It's Tuesday! That means it's time to write, share, and enjoy the work of others. Craft your slice, drop a link in the comments, and respond to at least three other Slicers' posts. While you're at it, enjoy this inspiration from Garth Greenwell, author of Cleanness: "To write a story or a poem or an essay is to make a claim about what we find beautiful, about what moves us, to reveal a vision of the world, which is always terrifying; to write seriously is to find ourselves always pressed against not just our technical but our moral limits."
It’s no secret that storytelling helps children develop a sense of story. It’s no secret that oral language supports kids who don’t yet have the mechanics of writing. And it’s no secret that storytelling and oral language allow students to compose writing in a low-risk, often fun way. What many don’t realize, however, is that oral language can support writing throughout the writing process, and that learners of all ages - through adulthood! - can benefit from bringing oral language into the picture. In this post, I’ll share a few activities that highlight the way oral language can strengthen writing instruction. Focused on later parts of the writing process, these activities support revision and feedback. I’ll explain each activity, tell you why I love it so much, and offer tips for adapting each one for different learners.
Sometimes, I am overwhelmed with the amount of new learning about writing that I wish to incorporate. I’ve come to realize I’m not alone. I’m not the only person with more resources and ideas than they know what to do with, and I‘m not the only one who risks inertia because I don’t know where to start. If that’s also you, or someone you know and love, I’ll be sharing my process for how I work my way to more clarity and focus.
At Two Writing Teachers, we know how important it is to learn in a safe space, so this week, we invite you into ours. We will share some of the growth experienced in our own teaching and what that was like for our students and for us. You might recognize yourself in some of our journeys, or you may see into an experience quite different from your own.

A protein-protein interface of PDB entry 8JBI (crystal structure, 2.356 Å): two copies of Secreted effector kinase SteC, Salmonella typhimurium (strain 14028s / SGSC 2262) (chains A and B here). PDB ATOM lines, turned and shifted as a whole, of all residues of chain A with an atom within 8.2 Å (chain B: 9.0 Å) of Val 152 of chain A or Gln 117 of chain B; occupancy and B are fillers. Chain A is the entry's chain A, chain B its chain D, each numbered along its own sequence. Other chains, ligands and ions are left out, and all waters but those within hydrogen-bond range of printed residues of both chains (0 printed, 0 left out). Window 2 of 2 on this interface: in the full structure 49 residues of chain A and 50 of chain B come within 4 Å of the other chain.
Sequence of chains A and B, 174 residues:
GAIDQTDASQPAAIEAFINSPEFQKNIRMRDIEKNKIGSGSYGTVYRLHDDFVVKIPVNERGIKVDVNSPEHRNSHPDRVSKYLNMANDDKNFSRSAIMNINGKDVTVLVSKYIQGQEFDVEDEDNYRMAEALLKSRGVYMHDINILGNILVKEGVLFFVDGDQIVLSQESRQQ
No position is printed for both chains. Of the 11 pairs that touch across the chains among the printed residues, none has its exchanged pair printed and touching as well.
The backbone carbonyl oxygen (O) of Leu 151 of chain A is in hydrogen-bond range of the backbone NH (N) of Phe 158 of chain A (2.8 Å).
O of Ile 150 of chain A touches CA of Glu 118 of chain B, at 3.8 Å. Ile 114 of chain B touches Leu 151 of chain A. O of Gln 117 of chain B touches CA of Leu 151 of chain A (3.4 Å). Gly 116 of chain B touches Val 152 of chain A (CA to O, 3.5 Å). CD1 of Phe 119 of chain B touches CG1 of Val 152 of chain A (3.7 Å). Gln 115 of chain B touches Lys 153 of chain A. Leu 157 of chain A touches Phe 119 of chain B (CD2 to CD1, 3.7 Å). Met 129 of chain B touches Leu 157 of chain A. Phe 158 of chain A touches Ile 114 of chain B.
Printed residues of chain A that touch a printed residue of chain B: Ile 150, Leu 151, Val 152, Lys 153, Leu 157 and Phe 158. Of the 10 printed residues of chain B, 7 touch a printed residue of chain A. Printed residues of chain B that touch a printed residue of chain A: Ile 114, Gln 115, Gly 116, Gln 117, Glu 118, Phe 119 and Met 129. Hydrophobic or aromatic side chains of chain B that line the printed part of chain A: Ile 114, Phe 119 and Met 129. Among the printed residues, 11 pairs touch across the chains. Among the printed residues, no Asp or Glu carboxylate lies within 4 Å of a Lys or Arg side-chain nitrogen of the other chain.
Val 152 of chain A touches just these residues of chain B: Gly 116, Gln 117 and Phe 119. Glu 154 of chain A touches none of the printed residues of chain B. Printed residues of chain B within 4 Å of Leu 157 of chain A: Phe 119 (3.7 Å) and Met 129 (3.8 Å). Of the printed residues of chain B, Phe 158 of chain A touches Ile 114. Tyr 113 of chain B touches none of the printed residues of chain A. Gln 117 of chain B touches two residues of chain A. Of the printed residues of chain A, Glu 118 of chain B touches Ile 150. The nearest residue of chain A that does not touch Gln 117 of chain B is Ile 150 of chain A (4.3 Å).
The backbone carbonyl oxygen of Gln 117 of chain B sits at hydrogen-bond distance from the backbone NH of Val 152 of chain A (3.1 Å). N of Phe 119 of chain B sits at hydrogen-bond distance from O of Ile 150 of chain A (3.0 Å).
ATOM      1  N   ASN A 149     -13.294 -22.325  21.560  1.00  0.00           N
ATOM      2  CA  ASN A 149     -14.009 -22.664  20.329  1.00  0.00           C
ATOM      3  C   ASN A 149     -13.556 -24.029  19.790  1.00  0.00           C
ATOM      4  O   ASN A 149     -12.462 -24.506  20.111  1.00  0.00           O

Here we are, many of us ready to wrap up the school year... We CAN re-align our moral compass with student instruction. We CAN commit ourselves to being sincerely, wholeheartedly, a community of learners. This summer, I’ll be gearing up for what, I’m hoping, will be a year of excitement and discovery. I also hope that somewhere, you, too can find a kernel of hope, joy, or idealism to carry with you into the summer.
Poetry, she thought, with a sigh,is little more than proseedited forbrevityand line breaks. Right now, I’m doing a poetry unit with my fourth graders. Most of them dread poetry writing. While it’s no surprise, this news saddens me. As someone who prefers to express herself through poetry, I hold the belief that people are much… Continue reading Poetry Month: That’s the (Line) Breaks
It’s March. If your schools are anything like mine, you are slogging through the remnants of a long winter, all while gearing up for a season of standardized testing. Kids of all ages still need play and fun. I don’t know about you, but my kids always seem to do a bit better when some of each is incorporated into my lessons. I’ll share some ways to bring joy into writing workshop.
Everywhere I look, the world wants me to engage in self-care. Instagram posts, TV commercials, Twitter threads, email newsletters…all of them chock-full of reminders that even as the world falls to pieces around us, It's important to fill our buckets, put on our own air masks first, give ourselves grace. But how about creative self-care? What can we do to make our writing selves feel stronger, happier, more resilient?
Let’s turn our attention to the classroom, to the kids in our care. Like many of us, they need a space to release burdens, to feel the same connection and validation that has kept us afloat. This, my friends, is where we begin. THIS is where we claim our power as writers, as teachers of writing. No matter the age of our students, no matter their readiness level, no matter the constrictions of a mandated writing system, there are ways to create and protect a nurturing, supportive community of young writers.
Today, in the United States, we commemorate Dr. Martin Luther King, Jr. Day. Today, kids in the U.S. might eat breakfast in pajamas. Their parents might shop a sale. Many will see (and welcome!) a day off of school or work. Some will use today as a day of service. It’s easy to let a day like today slide by without taking stock, without offering it the full measure of what a day like today deserves. So let us consider today.
"If kids see writing as just another avenue of self expression, if they realize that craft and skill are necessary for all areas of self-expression, then perhaps they might use these understandings as a foundation for their writing."
Need a writing resource that has something for all ages, yourself included? Look no further than Ursula K. Le Guin's Steering the Craft: A 21st-Century Guide to Sailing the Sea of Story